to Geneva, it goes to Tokyo, a bit of it goes to Toronto. Now, why are we taking $1 billion from our small
businesses and giving them nothing in return, not even keeping the money in the province? Well, it is very
simple. That is how much it costs to service our debt, that is how much it costs to service the $8 billion of debt
that was acquired virtually exclusively by the previous government.



Now, the honourable member says this growth dividend that we have provided for carefully in our
four year plan, is too small to make a real difference. Well, he said it was small, I agree with him, I agree with
you. I don’t think this is large enough because you know, Nova Scotian business is now going to have to
compete against the world. We are now in the global economy; GATT, NAFTA, we are competing in the
global economy. We cannot cripple our businesses in this competition. If we do cripple our businesses by
unacceptable levels of taxation, the first people to suffer, will be the people who work for those small
businesses, so we have to do a better job.



This is how I think we should do it, Mr. Speaker. When we talk about small business, the honourable
member says we are getting a bit of a windfall this year in revenue and we are. We are applying that to the
deficit, which I believe is where it should go, because as long as we have a deficit, things are not getting
better. As we improve the deficit, things are getting worse at a slower pace, that is all that means. So until we
can eliminate the deficit altogether, we haven’t even gotten to the starting line.



Now, for the sake of small business in Nova Scotia and for the sake of everyone who works for small
business in Nova Scotia, we have to get to that starting line as quickly as possible, to make our small business
competitive. I will tell you what happens when we get to that starting line, then we start working on that $1
billion that we are sending out of the province every year; we start bringing some of that back. We start
bringing back $10 million, $50 million, $100 million, $500 million of that money and we leave it here in
Nova Scotia. And what do we do with it? We take part of it and we improve education, health and all the other
services - roads - all sort of services provided to the people of this province. But part of that $1 billion we give
back to the people, back to the businesses, to the small businesses of Nova Scotia, so they can be more
competitive. When we are in a position to do that, that growth dividend then will look like peanuts.



The real money for our people in this province, the real opportunity to make business competitive,
lies in recapturing that $1 billion, lies in bringing that back to Nova Scotia and giving it to our people.



You know, I have a whole list of tax measures that we took in the last budget to help small business.
They are not going to make the difference. We are going to do more. We will attempt to use the growth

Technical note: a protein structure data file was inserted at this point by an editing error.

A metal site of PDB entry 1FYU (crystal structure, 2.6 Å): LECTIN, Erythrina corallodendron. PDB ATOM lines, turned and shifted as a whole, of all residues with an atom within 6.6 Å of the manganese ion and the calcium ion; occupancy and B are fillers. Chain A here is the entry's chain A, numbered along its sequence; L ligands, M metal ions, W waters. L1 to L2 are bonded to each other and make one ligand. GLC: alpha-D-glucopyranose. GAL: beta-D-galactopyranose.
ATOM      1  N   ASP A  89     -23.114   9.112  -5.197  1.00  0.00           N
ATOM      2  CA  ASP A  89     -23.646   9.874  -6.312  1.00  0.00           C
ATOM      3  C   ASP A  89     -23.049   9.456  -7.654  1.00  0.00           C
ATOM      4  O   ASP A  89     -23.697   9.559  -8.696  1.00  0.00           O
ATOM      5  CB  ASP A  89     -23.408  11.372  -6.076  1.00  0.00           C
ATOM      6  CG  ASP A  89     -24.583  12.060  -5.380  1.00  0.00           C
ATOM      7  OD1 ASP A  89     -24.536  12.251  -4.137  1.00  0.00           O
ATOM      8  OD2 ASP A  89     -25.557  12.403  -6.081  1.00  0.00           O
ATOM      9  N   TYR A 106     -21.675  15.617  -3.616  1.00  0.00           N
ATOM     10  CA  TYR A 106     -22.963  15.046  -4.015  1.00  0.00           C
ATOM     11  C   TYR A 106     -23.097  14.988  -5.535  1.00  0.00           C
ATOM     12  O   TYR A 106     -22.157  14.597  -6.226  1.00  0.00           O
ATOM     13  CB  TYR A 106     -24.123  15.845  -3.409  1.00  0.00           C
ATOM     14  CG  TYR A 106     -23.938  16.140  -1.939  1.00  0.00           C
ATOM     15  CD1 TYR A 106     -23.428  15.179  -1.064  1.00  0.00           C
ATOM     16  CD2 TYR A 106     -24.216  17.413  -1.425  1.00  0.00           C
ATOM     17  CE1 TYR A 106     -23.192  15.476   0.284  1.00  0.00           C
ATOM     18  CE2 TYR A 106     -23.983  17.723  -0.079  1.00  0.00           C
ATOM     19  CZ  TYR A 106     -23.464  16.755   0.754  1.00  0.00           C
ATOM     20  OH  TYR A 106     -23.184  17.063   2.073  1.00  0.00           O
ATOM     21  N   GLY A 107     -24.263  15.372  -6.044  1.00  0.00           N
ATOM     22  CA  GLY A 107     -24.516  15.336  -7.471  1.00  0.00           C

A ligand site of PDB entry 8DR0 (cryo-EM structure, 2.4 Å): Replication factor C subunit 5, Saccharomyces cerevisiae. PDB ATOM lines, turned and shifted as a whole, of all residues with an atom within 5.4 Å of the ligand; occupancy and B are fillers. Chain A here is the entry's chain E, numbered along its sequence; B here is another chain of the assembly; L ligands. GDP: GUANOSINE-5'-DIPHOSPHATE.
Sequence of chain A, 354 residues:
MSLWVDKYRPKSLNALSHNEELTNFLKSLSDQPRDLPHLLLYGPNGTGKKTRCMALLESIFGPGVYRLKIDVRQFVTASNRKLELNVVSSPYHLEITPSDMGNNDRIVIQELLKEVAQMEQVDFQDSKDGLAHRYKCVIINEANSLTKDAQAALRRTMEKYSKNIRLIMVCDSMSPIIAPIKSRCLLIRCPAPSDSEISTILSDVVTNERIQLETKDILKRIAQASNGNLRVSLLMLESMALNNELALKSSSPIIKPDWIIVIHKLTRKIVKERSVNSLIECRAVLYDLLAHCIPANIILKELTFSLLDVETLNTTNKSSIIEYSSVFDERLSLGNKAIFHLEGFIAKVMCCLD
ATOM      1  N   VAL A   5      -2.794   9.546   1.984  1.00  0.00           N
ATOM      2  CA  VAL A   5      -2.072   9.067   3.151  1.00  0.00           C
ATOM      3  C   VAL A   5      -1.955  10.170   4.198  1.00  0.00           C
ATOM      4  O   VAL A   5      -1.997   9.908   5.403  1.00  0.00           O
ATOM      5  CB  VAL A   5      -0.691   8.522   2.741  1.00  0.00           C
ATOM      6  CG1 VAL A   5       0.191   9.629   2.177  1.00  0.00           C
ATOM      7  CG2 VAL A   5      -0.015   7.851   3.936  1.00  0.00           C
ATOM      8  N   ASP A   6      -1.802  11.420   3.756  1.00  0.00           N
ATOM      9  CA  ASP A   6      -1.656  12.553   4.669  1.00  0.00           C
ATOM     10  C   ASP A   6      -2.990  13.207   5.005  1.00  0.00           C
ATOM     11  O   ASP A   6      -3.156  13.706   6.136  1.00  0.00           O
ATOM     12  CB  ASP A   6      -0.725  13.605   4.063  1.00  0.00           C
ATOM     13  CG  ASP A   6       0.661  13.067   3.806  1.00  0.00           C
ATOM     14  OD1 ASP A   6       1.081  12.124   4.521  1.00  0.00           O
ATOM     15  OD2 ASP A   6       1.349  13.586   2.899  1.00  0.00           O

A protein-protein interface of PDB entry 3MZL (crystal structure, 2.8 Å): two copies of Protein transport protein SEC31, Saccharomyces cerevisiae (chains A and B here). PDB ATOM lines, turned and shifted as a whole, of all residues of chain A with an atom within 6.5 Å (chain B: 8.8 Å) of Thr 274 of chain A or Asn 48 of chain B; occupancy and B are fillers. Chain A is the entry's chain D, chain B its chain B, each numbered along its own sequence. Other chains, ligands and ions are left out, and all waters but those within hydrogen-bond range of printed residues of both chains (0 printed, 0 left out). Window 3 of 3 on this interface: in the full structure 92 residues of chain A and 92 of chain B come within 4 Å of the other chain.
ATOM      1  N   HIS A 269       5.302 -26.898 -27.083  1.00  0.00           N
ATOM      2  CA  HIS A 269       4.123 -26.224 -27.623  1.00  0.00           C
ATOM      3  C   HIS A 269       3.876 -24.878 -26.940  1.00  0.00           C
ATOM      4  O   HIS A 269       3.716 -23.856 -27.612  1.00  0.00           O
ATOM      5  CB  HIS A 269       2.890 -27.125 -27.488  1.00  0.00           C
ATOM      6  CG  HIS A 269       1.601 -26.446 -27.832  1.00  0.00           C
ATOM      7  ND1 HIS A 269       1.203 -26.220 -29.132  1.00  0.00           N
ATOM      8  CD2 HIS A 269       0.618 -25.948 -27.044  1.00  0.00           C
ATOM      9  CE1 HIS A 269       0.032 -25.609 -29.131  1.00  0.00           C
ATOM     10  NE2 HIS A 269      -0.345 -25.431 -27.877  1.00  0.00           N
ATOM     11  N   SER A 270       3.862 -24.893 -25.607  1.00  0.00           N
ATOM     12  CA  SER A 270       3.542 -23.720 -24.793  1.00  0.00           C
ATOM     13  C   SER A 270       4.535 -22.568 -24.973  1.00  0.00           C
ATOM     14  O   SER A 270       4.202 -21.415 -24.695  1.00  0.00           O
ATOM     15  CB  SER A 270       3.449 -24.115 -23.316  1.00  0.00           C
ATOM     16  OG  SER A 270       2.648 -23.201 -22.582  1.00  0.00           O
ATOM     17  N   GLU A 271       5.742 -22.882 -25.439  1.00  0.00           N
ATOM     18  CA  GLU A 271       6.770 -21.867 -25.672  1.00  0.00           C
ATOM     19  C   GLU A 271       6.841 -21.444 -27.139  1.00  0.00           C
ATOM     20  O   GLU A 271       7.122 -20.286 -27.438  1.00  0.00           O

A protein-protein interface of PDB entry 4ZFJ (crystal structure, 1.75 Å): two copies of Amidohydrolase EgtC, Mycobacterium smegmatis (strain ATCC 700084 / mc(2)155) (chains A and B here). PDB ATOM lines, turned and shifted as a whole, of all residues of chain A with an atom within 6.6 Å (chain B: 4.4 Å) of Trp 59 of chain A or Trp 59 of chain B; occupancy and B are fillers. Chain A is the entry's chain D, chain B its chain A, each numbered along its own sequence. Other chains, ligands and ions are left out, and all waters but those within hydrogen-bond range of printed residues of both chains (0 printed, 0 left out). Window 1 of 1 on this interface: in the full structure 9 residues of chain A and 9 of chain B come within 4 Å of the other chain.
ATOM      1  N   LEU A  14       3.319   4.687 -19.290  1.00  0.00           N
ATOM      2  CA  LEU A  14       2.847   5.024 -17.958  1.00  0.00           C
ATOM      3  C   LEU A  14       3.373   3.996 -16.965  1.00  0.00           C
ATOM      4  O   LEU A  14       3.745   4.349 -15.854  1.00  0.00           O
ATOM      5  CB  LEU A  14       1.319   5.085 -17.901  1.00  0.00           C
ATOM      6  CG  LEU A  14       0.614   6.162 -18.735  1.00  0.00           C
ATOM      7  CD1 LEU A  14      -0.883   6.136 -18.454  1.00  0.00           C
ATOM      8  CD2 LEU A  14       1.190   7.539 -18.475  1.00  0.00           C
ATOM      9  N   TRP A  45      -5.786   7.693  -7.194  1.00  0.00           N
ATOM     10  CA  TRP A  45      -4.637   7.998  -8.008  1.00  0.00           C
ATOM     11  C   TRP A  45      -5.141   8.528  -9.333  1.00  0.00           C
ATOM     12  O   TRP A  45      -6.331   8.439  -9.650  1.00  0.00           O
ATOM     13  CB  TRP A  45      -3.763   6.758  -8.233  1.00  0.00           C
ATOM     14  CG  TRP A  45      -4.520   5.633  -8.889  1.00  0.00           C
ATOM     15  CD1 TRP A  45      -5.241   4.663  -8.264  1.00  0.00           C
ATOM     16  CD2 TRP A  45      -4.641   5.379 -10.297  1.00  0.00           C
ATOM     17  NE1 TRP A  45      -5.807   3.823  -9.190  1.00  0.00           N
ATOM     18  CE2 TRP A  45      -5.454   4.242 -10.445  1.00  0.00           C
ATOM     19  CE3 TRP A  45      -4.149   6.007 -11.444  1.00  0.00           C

dividend. But if we are going to give Nova Scotia and Nova Scotians a chance to succeed in the 1990’s and
beyond, we must allow them to be competitive.



Mr. Speaker, I know the honourable member believes in everything I am saying here, in terms of
allowing business to be competitive. Sometimes, some members in this House don’t realize that if we can
make business competitive, workers will benefit. The best thing we can do for a worker in this province, is
give him a job with a future. That is what we are intending to do - not a hand-out, not another social program
but a job - so that he can feed his family. So he can plan beyond next Tuesday, so that Nova Scotians can take
their rightful place in the world economy.



I am confident, Mr. Speaker, that Nova Scotians can compete. We have the people and the resources.
What we have to do is start trying to take off, take that burden away that was placed on them by the former
government, over 15 years, and let them compete in the world economy. Thank you very much, Mr. Speaker.
(Applause)



MR. SPEAKER: The honourable Leader of the New Democratic Party.



[5:30 p.m.]



MR. JOHN HOLM: Mr. Speaker, I appreciate the opportunity to take part in the debate this afternoon
and to have listened to the Minister of Finance’s speech this afternoon. (Applause) Very eloquent and very
well given and I did not even have to pay $100 to go and listen to the minister give his speech. It sounds very
familiar to the kinds of commitments and rhetoric that the government expressed, of course, when they were
over here, seeking to get over there. It sounds very much like an election speech, (Interruption) some suggest
maybe a leadership speech.



I want to say to the minister that indeed there are a number of words, a number of phrases, a number
of points that the minister said with which I totally and 100 per cent agree. Having said that, Mr. Speaker,
I have some difficulty, therefore, understanding why this government is following some of the policies and